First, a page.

She existed in 12th-century Kingdom of Ile-Ife (also called Ife) at a time when Yoruba people were under attacks from a neighbouring tribe called the Ìgbò or Ugbos (forest people).
They constantly looted the Ife market (known at the time as the mother of all markets in Yorubaland), stealing properties, staple foods, and domestic animals. They also abducted citizens, especially the women.
The Ooni tried everything from praying to their gods to sacrificing virgins but nothing worked which led people to see them as powerful demi-gods. The fact that the raiders came as masquerades completely covered in raffia leaves just made seem mysterious and unstoppable.
- Queen Moremi steps in and saves the day
Bothered by these never-ending attacks, the Queen pays a visit to the Esimirin river, where she consulted an Orisha (spirit), as once the custom at the time. She makes a pact with the river god, vowing to make the greatest sacrifice possible once her people are free from oppression.
Supported by this divine being, Moremi comes up with a genius plan - pose as a trader on the next market day, allow herself to be captured, infiltrate the Ugbo leadership with her beauty which would give her the access needed to figure out how to defeat these raiders.
Her plan worked perfectly. She was captured during the next raid and taken to the neighbouring tribe where the captives were paraded before the leader of Ugbo.
As planned, the ruler was taken by Moremi’s beauty. He made her his wife. Over time she was able to lure the king into revealing the secret to defeating his raffia-dressed raiders.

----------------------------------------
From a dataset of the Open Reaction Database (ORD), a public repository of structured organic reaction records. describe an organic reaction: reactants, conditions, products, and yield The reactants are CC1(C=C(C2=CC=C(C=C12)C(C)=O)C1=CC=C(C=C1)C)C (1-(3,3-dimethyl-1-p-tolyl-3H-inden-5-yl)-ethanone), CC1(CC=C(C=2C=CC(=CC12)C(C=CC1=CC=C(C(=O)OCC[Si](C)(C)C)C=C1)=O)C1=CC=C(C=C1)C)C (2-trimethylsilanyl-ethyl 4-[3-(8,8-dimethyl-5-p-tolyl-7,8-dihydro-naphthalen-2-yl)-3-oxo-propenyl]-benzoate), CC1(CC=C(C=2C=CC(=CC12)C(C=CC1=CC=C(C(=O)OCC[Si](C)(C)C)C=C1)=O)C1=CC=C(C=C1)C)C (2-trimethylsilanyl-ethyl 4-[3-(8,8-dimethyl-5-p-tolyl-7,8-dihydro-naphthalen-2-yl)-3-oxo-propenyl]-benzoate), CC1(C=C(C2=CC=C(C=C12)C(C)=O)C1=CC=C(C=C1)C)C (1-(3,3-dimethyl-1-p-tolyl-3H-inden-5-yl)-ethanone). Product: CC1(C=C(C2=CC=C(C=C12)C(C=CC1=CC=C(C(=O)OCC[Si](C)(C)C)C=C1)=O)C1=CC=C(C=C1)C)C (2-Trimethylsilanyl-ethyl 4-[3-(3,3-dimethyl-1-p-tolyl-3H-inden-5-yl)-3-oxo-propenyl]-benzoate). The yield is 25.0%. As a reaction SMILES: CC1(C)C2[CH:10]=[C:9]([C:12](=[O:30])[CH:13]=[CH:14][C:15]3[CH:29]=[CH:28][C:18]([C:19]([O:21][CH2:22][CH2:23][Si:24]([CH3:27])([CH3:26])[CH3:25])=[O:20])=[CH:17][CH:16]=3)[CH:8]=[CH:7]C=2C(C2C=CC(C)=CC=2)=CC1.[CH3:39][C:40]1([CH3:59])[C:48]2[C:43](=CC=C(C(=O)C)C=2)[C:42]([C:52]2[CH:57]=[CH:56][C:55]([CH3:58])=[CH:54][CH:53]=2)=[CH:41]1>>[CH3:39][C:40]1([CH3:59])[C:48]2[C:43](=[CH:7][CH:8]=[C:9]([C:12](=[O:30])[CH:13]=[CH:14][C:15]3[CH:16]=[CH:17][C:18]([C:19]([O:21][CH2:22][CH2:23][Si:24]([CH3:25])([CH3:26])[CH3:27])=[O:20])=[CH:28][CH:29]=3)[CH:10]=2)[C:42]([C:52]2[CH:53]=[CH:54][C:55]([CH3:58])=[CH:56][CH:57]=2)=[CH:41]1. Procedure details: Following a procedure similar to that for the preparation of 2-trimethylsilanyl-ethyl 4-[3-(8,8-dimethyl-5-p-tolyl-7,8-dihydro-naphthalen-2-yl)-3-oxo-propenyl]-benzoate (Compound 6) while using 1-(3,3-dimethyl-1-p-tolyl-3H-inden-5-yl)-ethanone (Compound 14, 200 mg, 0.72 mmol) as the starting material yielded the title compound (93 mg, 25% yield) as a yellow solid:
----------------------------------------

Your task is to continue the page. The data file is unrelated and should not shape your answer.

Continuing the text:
She learnt that contrary to her people's belief that the raffia raiders were spirits, they were simply humans disguised as masquerades to strike fear in the hearts of their enemies. The raiders were covered head to toe with Ekan grass and bamboo fibers.
Armed with this information, Moremi made her way to Ife where she advised the Ooni to have burning torches ready on the next market day. When the raiders came, they were scared off by the prospect of being burned alive. This finally put an end to the raids.
The queen returned to her first husband, who reinstated her as his Princess Consort. Next, she returned to the river to give up her only son, Oluorogbo, to the Esimirin deity to fulfil her end of the bargain.
To celebrate her bravery and great sacrifice, the people of Ife started the Edi Festival where people dress in raffias and get chased around by torchbearers.
A couple of public places like the University of Lagos and Obafemi Awolowo University have female residence halls named after her.